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The Death Penalty and Mental Retardation
Murder Convictions Overturned By New Evidence


Judges Would Determine Mental Retardation Under Proposed Death Penalty Bill (March 9, 2001)
Death Sentence To Be Overturned (September 15, 2000)
See Jerry Frank Townsend
State Says It Convicted The Wrong Serial Killer (February 10, 2000)
DNA Testing Frees Death Row Inmate (January 3, 2001)
See Antonio Richardson
European Union Asks Governor To Spare Convict's Life (March 28, 2001)
North Carolina:
See Ernest P McCarver
Two Scheduled To Die Despite Diagnoses (January 2, 2001)
Condemned Man Spared By "Missing" Evidence (January 5, 2001)
State's High Court Says Executions Are Unconstitutional (December 6, 2001)
See John Paul Penry
See Earl Washington Jr
See Daryl Atkins

Mental Retardation And the Death Penalty In the USA
By Dave Reynolds (published in the July 2001 Ragged Edge Magazine)


Judges Would Determine Mental Retardation Under Proposed Death Penalty Bill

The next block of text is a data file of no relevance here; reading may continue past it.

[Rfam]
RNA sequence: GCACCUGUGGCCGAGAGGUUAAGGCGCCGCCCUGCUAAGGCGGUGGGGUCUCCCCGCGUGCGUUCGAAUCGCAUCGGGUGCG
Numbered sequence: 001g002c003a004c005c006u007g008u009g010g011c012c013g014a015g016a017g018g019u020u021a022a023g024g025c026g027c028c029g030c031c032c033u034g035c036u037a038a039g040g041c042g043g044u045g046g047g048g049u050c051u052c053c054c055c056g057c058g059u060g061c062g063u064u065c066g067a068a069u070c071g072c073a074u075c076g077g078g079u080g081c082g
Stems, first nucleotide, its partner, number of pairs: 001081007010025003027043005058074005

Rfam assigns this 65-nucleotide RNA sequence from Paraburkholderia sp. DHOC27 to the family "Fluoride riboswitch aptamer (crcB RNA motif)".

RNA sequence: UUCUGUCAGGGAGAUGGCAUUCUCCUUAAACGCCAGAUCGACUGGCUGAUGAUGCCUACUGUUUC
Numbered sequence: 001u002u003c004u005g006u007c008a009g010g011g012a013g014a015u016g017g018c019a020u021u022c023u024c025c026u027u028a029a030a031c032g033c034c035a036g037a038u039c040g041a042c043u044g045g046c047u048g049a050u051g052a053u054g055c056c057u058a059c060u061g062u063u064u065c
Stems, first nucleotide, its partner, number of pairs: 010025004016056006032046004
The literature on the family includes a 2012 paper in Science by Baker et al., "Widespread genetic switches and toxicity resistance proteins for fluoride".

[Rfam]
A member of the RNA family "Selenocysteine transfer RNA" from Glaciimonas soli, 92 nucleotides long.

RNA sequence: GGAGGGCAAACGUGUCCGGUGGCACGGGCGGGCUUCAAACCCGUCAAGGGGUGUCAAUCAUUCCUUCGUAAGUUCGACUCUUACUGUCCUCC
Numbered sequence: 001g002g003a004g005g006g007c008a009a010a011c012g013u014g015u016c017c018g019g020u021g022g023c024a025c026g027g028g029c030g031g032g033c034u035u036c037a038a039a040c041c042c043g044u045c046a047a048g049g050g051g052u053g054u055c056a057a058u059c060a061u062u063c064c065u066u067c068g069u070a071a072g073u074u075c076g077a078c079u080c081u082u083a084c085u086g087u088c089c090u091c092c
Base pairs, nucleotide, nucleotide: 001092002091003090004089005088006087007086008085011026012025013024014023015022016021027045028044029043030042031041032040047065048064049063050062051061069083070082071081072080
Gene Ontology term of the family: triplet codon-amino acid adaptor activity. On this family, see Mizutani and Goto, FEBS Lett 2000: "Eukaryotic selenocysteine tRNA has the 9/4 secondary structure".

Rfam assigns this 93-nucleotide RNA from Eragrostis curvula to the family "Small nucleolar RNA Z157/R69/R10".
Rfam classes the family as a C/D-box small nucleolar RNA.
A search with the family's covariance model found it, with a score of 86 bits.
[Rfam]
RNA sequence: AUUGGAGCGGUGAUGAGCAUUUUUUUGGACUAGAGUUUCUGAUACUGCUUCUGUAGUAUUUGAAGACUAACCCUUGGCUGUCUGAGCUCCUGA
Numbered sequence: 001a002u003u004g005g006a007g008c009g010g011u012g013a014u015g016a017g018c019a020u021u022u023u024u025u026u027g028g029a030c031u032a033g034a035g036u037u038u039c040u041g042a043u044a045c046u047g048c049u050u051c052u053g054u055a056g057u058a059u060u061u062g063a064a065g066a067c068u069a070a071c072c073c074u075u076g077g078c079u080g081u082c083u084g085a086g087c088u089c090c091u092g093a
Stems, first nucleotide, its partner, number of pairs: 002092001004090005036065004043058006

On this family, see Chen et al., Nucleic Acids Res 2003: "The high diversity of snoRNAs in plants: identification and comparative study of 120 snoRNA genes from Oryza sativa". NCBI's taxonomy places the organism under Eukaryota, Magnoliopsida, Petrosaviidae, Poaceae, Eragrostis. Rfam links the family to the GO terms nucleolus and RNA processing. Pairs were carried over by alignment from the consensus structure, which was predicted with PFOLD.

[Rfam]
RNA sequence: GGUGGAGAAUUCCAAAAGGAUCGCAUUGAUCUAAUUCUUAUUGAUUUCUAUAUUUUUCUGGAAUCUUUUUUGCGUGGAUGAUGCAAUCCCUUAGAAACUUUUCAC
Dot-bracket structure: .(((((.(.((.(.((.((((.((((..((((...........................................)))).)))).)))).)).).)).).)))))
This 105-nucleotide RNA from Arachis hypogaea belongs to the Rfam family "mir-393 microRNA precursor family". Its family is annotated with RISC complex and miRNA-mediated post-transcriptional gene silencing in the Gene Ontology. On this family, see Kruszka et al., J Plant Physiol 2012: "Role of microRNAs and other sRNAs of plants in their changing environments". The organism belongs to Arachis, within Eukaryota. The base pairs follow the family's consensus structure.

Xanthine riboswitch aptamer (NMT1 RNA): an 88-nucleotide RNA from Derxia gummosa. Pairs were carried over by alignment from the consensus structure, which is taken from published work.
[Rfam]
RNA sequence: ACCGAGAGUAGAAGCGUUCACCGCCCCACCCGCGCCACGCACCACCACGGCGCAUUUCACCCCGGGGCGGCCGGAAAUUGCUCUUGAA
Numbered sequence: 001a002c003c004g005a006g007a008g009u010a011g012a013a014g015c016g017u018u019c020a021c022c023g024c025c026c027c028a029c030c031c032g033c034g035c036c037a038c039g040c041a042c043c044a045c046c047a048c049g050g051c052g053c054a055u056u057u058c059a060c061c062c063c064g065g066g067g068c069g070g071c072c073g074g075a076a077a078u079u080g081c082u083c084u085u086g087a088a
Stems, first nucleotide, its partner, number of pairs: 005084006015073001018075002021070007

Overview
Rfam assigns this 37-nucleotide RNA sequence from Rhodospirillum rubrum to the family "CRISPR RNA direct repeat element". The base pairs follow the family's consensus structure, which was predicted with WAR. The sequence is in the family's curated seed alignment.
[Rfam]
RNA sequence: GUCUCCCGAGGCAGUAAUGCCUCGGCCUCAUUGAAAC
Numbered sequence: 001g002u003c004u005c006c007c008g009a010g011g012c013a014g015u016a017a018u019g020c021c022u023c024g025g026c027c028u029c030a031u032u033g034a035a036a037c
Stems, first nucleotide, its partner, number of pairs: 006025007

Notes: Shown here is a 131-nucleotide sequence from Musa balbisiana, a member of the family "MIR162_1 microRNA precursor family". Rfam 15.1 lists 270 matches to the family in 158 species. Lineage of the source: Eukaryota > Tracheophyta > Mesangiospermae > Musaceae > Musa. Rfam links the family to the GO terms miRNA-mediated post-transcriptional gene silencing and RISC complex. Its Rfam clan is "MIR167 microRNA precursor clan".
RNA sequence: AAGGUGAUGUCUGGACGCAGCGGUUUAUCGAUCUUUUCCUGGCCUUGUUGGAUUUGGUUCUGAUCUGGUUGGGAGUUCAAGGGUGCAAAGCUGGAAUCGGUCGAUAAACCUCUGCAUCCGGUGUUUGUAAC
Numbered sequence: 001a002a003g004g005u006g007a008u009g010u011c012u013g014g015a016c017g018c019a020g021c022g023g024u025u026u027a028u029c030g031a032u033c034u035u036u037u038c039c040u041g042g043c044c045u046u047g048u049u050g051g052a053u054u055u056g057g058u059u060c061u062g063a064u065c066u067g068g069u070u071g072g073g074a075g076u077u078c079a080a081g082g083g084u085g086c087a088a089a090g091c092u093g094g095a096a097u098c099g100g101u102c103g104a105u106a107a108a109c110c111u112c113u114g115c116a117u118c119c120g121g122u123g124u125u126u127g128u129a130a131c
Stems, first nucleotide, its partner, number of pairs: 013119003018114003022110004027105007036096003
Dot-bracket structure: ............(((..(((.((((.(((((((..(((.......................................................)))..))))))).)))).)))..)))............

By Dave Reynolds, Inclusion Daily Express
March 9, 2001
PHOENIX, ARIZONA--A bill banning the death penalty for people with mental retardation is being considered by the Arizona Senate.

According to Thursday's Arizona Republic, Senate Bill 1551 would set general guidelines for a judge to determined whether or not a defendant had mental retardation prior to going to trial. If the judge decided the person did have mental retardation, capital punishment would be removed as an option.

The measure would not set a precise standard such as an IQ of 70 or below which is considered by many experts to indicate mental retardation. The bill would have the judge make the call.

Luis Mata was the last person known to have mental retardation to be executed in Arizona. Mata and his brother Alonzo were been convicted of brutally killing a woman named Debra Lopez in 1977. Luis was executed for the crime in August of 1996. His brother received a sentence of life in prison.

Before Mata was executed the man who prosecuted him learned that Mata had scored between 68 and 70 on IQ tests. Michael Donovan said that no information about his disability was brought up prior to sentencing.